Free Solo

Review by Aimee Knight

Directed by

Elizabeth Chai Vasarhelyi Jimmy Chin

Starring

Alex Honnold Jimmy Chin Tommy Caldwell

Anticipation.

Why does this cinema smell pervasively of Lynx Africa?

Enjoyment.

This guy is like Spider-Man with more daddy issues.

In Retrospect.

A geological love letter to manspreading.

A climber’s quest to summit Yosemite’s El Capitan without ropes takes on a troubling ulterior motive.

Alex Honnold is caught between a rock and a hard-on. He’s preparing to climb an egregious, 900-metre granite wall in Yosemite National Park, but his spoil-sport girlfriend, Sanni McCandless, won’t stop being emotionally invested in his health, safety and wellbeing. Or so goes the remit of Free Solo, a dizzying documentary about Honnold’s quest to become the first person to ever climb El Capitan sans safety gear. It’s a story of physical strength, emotional vulnerability (or a lack thereof) and the irrational exploits of humans hell-bent on conquering the existential futility of being.

When Free Solo starts, van life has been working out fine for Honnold, a thirtysomething world traveller who looks like a ripped Nathan Fielder, and lives off canned chilli and chalk dust. Early on, filmmakers Elizabeth Chai Vasarhelyi and Jimmy Chin posit that such an adventurous life is antithetical to having a girlfriend, never mind their subject’s rusty social skills or unwavering self-absorption (synonymous here with Olympic-level determination).

As the film unfolds, Honnold’s two competing quests – achieving exceptional athleticism and bare-minimum boyfriend points – seem to be mutually exclusive for the protagonist, the filmmakers and their collective friends. They’re all too ready to blame McCandless for their hero’s recent spate of injuries, as he trains for an act that has, in fact, killed many of their kindred climbers. Free Solo has no shortage of vertiginous scares, as Honnold and his underactive amygdala scale rock faces in North America and Morocco. Naturally, the cinematography is breathtaking, with due credit to the film’s eight rock climbing camera operators.

Recording also creates an intriguing conflict: could the crew’s presence be the true catalyst for Honnold’s angst? What’s the point of filming this feat if, becoming cognisant of a camera, our subject loses his foothold? At the pinnacle of narrative tension, with Honnold halfway up El Capitan, a drone-mounted camera leaves the man behind, and rises up to reveal the environmental splendour and terror that envelop him. As the dire possibilities of one misplaced finger sink in, Honnold’s lone red t-shirt disappears from view, a blip in the history of civilisation. Yet still he clings.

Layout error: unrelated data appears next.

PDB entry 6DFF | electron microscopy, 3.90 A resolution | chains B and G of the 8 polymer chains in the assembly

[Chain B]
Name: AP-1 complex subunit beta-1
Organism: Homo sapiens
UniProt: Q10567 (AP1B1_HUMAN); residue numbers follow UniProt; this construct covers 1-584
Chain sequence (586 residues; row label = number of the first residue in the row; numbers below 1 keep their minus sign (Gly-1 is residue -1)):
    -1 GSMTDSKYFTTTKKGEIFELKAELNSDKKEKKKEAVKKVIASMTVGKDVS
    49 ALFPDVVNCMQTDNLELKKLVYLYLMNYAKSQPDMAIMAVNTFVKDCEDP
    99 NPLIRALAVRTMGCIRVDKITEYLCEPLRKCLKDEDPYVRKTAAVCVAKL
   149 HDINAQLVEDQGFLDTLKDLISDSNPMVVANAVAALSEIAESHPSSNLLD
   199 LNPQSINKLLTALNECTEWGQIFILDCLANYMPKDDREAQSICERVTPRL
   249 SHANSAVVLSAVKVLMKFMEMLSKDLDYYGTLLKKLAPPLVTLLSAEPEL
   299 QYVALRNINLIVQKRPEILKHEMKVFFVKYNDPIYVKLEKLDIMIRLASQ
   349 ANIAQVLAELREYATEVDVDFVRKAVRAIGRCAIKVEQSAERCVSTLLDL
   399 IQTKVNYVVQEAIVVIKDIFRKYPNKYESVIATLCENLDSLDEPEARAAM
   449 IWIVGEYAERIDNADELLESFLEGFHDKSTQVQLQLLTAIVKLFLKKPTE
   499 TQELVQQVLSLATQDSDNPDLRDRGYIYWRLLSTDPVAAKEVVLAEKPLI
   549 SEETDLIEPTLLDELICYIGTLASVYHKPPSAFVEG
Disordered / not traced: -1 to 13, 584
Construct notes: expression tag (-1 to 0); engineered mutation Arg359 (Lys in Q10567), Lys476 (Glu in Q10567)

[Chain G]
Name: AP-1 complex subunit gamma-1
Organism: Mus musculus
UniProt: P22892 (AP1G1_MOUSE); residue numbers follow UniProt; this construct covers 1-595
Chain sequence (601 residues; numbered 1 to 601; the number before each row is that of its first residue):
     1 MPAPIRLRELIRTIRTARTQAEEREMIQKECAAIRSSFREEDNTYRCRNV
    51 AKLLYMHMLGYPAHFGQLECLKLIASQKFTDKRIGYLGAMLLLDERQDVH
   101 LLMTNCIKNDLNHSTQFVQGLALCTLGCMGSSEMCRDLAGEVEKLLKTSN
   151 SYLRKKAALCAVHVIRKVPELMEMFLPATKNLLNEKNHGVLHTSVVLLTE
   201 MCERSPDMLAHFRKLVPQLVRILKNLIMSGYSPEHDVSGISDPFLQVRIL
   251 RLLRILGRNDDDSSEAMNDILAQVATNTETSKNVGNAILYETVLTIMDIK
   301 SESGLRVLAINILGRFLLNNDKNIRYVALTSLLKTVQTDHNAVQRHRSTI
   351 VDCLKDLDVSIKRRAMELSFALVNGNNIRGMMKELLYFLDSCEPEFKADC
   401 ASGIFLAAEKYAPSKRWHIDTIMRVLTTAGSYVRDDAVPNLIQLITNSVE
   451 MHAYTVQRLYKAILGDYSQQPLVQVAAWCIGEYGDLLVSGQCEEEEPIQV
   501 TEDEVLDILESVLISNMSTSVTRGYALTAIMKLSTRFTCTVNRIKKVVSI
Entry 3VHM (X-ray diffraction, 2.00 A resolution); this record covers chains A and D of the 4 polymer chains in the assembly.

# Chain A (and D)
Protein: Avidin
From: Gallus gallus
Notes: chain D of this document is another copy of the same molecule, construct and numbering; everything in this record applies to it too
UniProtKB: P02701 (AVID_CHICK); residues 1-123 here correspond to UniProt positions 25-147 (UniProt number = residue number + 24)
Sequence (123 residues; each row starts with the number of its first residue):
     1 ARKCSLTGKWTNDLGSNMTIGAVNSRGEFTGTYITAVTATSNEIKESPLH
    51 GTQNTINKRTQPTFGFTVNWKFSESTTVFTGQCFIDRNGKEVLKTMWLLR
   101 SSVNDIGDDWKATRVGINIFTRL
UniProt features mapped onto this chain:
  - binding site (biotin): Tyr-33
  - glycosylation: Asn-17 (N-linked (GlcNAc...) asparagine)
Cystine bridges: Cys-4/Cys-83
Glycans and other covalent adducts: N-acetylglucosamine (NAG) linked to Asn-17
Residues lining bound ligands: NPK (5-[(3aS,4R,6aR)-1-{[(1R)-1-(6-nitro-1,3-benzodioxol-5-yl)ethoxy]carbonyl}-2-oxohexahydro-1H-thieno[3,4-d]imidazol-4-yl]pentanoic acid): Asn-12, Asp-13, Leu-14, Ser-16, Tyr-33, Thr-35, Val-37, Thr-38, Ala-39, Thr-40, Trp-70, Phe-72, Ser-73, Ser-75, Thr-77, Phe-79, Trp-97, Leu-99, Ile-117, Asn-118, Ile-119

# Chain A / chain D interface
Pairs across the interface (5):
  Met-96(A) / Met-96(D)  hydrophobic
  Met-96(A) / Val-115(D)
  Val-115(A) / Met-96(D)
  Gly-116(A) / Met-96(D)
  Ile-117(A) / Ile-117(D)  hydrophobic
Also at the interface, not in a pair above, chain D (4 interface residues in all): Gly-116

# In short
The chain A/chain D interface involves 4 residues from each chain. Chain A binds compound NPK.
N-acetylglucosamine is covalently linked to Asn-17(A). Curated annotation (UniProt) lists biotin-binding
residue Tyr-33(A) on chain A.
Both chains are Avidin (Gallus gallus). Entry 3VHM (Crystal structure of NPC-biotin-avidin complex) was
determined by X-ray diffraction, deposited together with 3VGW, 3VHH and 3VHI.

Critical and audience responses to Free Solo have referred to Honnold’s desire as ‘universal’ and his deed exemplary of the ‘human spirit’. This homogenises the manifold passions and objectives of humankind, and presumes every person walking Earth wants to assert power and position over the landscape. Traditionally, this impulse has been exercised primarily by privileged white men (El Capitan itself was dubbed such by Californian militia fighting Native Americans during the Gold Rush). Honnold’s story is no exception.

His performance of masculinity joins a time-honoured canon in which men stake their claim on similar territory. So what does it mean to root for a guy who can stare death in the eye, but can’t hold a tape measure to help his girlfriend furbish their first house together? Who lets his filmmaker buddies position his partner as the Yoko Ono of rock climbing? Free Solo isn’t a story about bravery, but fear, and not in the way it believes.

Published 12 Dec 2018

Tags: Alex Honnold

Anticipation.

Why does this cinema smell pervasively of Lynx Africa?

Enjoyment.

This guy is like Spider-Man with more daddy issues.

In Retrospect.

A geological love letter to manspreading.

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